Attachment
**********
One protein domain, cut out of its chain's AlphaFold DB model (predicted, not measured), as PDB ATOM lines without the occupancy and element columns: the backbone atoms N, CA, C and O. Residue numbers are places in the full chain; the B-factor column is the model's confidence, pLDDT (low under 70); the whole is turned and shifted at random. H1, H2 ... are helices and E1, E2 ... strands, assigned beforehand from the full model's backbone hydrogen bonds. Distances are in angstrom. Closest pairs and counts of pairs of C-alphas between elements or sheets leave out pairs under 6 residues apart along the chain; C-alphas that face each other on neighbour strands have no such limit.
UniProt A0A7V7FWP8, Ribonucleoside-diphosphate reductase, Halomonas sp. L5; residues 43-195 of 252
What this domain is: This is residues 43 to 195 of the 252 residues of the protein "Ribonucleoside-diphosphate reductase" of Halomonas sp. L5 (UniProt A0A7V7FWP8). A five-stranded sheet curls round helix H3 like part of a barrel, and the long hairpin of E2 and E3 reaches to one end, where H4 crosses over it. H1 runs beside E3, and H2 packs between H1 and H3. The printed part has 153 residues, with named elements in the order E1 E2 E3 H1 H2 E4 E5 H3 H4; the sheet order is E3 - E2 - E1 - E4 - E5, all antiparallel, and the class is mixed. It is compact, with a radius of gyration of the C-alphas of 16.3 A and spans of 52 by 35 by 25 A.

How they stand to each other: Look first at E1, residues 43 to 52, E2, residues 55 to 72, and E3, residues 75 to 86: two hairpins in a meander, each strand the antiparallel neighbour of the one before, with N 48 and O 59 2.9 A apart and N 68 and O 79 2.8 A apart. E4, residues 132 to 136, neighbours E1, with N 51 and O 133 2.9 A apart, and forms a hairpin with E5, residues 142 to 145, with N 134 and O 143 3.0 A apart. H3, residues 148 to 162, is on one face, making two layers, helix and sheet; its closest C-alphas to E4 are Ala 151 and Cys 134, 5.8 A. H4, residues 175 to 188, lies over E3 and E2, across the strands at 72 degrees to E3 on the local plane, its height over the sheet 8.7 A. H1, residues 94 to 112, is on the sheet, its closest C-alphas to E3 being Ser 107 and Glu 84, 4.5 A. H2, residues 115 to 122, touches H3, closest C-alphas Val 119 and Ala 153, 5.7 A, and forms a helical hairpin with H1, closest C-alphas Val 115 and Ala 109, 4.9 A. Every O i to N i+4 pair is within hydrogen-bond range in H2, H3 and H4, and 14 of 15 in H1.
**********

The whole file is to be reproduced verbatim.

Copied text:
One protein domain, cut out of its chain's AlphaFold DB model (predicted, not measured), as PDB ATOM lines without the occupancy and element columns: the backbone atoms N, CA, C and O. Residue numbers are places in the full chain; the B-factor column is the model's confidence, pLDDT (low under 70); the whole is turned and shifted at random. H1, H2 ... are helices and E1, E2 ... strands, assigned beforehand from the full model's backbone hydrogen bonds. Distances are in angstrom. Closest pairs and counts of pairs of C-alphas between elements or sheets leave out pairs under 6 residues apart along the chain; C-alphas that face each other on neighbour strands have no such limit.
UniProt A0A7V7FWP8, Ribonucleoside-diphosphate reductase, Halomonas sp. L5; residues 43-195 of 252
What this domain is: This is residues 43 to 195 of the 252 residues of the protein "Ribonucleoside-diphosphate reductase" of Halomonas sp. L5 (UniProt A0A7V7FWP8). A five-stranded sheet curls round helix H3 like part of a barrel, and the long hairpin of E2 and E3 reaches to one end, where H4 crosses over it. H1 runs beside E3, and H2 packs between H1 and H3. The printed part has 153 residues, with named elements in the order E1 E2 E3 H1 H2 E4 E5 H3 H4; the sheet order is E3 - E2 - E1 - E4 - E5, all antiparallel, and the class is mixed. It is compact, with a radius of gyration of the C-alphas of 16.3 A and spans of 52 by 35 by 25 A.

How they stand to each other: Look first at E1, residues 43 to 52, E2, residues 55 to 72, and E3, residues 75 to 86: two hairpins in a meander, each strand the antiparallel neighbour of the one before, with N 48 and O 59 2.9 A apart and N 68 and O 79 2.8 A apart. E4, residues 132 to 136, neighbours E1, with N 51 and O 133 2.9 A apart, and forms a hairpin with E5, residues 142 to 145, with N 134 and O 143 3.0 A apart. H3, residues 148 to 162, is on one face, making two layers, helix and sheet; its closest C-alphas to E4 are Ala 151 and Cys 134, 5.8 A. H4, residues 175 to 188, lies over E3 and E2, across the strands at 72 degrees to E3 on the local plane, its height over the sheet 8.7 A. H1, residues 94 to 112, is on the sheet, its closest C-alphas to E3 being Ser 107 and Glu 84, 4.5 A. H2, residues 115 to 122, touches H3, closest C-alphas Val 119 and Ala 153, 5.7 A, and forms a helical hairpin with H1, closest C-alphas Val 115 and Ala 109, 4.9 A. Every O i to N i+4 pair is within hydrogen-bond range in H2, H3 and H4, and 14 of 15 in H1.